The tax collected from individuals breaching the Lifetime Allowance (LTA) has rocketed by £100m since it was introduced in 2006, with the latest figures showing that £110m in tax was collected from individuals exceeding the allowance during 2016/17, compared with less than £10m in 2006/7 when the LTA was introduced.
WEALTH at work, a specialist provider of financial education and guidance in the workplace supported by regulated advice for individuals, believes that individuals who breach the LTA typically fall into one of the following three categories – and by highlighting this, it can help employers and employees identify who may be at risk.
Employees who are blissfully unaware
Most employees probably think that they aren’t one of the lucky ones to have a pension pot valued at the current LTA limit of £1.03 million or more – but it’s quite possible that the value of their pot is far higher than they realise and they may have already breached the allowance. This could particularly affect those who never check the value of their pension, or haven’t done so for some time. Also, many employees in defined benefit (DB) pension schemes are unaware that their pension is valued at twenty times their annual pension for LTA purposes and so an annual pension of £30,000 has a value of £600,000.
If a member of a DB pension scheme decides to transfer the arrangement into a defined contribution scheme to take advantage of the pension freedoms, the transfer values offered can be much higher than the standard method of working out the LTA value. For example, transfer values can be as high as forty times the annual pension, and so, using the above example, an annual pension of £30,000 could have a transfer value of £1.2m and therefore exceed the LTA.
Employees who think they are a long way off
This group of individuals believe that they are a long way from breaching the LTA, but in fact aren’t. This is particularly the case where employees are making healthy contributions into their scheme and perhaps receiving matching contributions. Positive pension fund growth as well as a pay rise may easily push them over the LTA before they know it.
For example*, if someone aged 45 has a pension fund of £400,000 and a salary of £50,000, saves 5% of their salary into their pension which rises by 3% p.a and receives employer contributions of 10%, rising by 3% p.a., it is possible for their pension fund to reach £1,670,000 by the time they retire at 65. By this time the LTA is expected to be valued at £1,690,000, showing they are not that far from breaching the limit.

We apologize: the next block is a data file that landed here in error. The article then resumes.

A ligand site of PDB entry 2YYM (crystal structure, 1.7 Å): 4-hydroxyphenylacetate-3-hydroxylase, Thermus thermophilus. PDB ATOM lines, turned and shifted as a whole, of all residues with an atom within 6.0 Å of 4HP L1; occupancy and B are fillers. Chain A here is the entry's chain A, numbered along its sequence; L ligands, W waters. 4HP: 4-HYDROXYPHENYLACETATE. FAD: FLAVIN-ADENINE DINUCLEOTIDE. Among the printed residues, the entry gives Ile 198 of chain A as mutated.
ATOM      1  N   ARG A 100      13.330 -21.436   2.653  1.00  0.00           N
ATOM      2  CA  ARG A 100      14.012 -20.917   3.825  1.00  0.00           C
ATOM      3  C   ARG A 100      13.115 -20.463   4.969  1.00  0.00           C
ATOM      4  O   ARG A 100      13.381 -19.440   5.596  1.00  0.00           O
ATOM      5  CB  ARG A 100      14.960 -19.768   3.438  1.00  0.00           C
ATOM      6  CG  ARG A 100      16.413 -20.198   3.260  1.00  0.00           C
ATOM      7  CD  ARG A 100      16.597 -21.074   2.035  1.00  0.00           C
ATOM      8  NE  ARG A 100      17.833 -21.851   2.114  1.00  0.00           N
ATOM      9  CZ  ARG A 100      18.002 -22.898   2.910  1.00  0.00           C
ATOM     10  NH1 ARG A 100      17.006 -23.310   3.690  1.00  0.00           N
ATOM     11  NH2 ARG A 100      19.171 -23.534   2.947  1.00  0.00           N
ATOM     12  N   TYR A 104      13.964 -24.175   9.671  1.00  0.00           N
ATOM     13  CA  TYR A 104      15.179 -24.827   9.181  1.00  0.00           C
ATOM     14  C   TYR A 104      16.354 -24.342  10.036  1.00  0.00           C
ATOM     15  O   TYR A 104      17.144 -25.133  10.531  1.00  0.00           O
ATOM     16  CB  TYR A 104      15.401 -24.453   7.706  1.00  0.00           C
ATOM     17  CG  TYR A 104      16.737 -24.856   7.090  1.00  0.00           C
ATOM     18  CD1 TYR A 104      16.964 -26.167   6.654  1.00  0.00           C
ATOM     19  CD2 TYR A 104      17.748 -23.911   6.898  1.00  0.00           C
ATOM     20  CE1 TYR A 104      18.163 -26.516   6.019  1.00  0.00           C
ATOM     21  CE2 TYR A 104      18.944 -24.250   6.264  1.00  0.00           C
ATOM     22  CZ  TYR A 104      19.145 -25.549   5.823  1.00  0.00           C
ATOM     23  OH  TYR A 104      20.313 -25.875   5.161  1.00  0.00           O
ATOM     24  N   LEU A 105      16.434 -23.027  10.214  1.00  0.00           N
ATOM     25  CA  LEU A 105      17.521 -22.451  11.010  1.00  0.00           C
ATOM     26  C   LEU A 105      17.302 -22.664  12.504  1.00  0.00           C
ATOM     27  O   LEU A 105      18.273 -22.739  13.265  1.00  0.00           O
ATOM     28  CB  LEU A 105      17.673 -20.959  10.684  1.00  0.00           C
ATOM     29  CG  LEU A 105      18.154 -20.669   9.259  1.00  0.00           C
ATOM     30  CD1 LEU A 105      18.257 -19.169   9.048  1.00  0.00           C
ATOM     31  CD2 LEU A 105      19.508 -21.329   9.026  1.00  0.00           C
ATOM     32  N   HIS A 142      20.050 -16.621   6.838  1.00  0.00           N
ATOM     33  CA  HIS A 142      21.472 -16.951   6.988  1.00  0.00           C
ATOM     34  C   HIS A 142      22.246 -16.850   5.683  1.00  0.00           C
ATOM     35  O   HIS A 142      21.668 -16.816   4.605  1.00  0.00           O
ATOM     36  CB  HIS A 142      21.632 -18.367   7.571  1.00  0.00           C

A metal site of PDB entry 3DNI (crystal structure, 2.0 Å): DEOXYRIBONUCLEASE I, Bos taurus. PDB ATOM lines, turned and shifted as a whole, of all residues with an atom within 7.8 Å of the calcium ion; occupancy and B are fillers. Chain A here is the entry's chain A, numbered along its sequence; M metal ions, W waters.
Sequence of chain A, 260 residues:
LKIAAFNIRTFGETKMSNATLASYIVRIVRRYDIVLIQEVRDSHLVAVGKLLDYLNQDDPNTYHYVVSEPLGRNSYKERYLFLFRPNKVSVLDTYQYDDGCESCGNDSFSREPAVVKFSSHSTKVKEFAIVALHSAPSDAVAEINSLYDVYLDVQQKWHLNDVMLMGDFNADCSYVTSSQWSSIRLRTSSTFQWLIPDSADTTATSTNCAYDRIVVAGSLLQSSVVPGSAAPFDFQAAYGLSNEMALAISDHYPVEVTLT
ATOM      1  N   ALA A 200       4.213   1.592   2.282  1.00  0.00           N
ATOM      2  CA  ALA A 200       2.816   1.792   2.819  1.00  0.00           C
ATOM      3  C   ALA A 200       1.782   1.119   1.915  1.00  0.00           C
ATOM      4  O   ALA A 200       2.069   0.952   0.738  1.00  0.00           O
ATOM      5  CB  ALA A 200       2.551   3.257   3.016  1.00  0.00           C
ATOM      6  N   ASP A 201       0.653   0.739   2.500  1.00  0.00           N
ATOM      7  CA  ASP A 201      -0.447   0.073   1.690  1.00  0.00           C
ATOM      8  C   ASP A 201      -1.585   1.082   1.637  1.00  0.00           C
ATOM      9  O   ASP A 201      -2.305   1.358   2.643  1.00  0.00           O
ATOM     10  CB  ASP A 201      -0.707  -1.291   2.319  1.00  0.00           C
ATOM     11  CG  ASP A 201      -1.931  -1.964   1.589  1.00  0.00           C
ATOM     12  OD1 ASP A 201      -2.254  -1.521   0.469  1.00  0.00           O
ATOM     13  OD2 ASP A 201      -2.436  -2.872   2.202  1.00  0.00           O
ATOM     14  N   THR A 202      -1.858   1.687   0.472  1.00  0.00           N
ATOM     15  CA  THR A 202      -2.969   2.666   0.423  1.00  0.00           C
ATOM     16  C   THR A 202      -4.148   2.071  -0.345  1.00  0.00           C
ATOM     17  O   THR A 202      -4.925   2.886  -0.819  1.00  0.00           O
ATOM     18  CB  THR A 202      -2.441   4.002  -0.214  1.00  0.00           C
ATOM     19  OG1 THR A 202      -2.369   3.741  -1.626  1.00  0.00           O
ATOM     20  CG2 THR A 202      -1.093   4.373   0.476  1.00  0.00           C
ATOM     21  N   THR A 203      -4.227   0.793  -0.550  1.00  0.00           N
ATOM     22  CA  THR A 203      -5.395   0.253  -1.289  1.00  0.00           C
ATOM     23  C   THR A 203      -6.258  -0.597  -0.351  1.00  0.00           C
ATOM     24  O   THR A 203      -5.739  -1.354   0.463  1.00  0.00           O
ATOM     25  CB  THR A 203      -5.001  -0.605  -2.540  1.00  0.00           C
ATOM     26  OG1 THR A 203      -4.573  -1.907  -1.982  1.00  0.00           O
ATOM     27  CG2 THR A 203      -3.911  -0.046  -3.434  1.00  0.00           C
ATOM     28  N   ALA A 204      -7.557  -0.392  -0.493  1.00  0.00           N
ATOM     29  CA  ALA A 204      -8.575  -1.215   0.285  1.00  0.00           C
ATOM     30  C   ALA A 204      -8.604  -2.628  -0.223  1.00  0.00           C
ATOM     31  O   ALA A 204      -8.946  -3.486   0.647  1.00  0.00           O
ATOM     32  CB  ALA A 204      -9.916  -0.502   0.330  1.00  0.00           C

Employees who think they are protected but aren’t
Employees who have taken protection measures and opted out of their workplace pension scheme to safeguard their savings from a LTA charge, could still be at risk of a breach. This is because of how the rules around auto-enrolment work, meaning that employees are re-enrolled every three years.
Just one month’s contributions could invalidate a previously applied for protection, without employees even realising. Responsible employers will inform employees whom they plan to re-enrol, so that they’re aware that pension contributions will be deducted from their monthly pay.
There are some steps that employees can take to either avoid or reduce the impact of the LTA:
Employees should assess their current situation
If they have already taken some pension benefits, they should start by looking at a current pension valuation and assessing how much of their LTA they have used. If employees have more than one pension, they will need to add up what they’ve accumulated across all their pensions to work out the full amount.
Employees could consider alternative savings vehicles
Individual Savings Accounts and workplace share schemes are two tax-efficient savings vehicles for employees to consider saving in as an alternative, or supplementary to, a pension.
Employees could opt-out
Some employees may choose to opt-out of their workplace pension scheme for LTA purposes – but it’s important that there is a system in place which informs employees whom are being re-enrolled before the three year period arrives. Also, employees need to understand that a decision to opt-out should not be taken lightly and that it could well be in a member’s best interests to remain active in their scheme despite a potential tax charge. If employees are considering opting-out then it’s best that regulated advice is received from a suitably qualified adviser.
Employees could take early retirement
A simple way for employees to avoid exceeding the LTA, or incurring further charges, is to stop contributing into their pension and taking early retirement.
Jonathan Watts-Lay, Director, WEALTH at work, comments: “Reaching the LTA could be closer than many employees think. For example, they may have a number of pension schemes that when combined with their current pension provision, could exceed the allowance.
“The tax implications could be drastic and could lead to potentially many being hit with unexpected and sometimes unnecessary tax bills.
“Many workplaces now offer support to their employees in terms of financial education, guidance and advice. This approach helps both the employer and the employee by ensuring employees understand all their options before making what could be life-changing decisions, therefore leading to better outcomes.”
*Assumes growth rate of 5% and inflation at 2.5%, and excludes charges on the pension plans.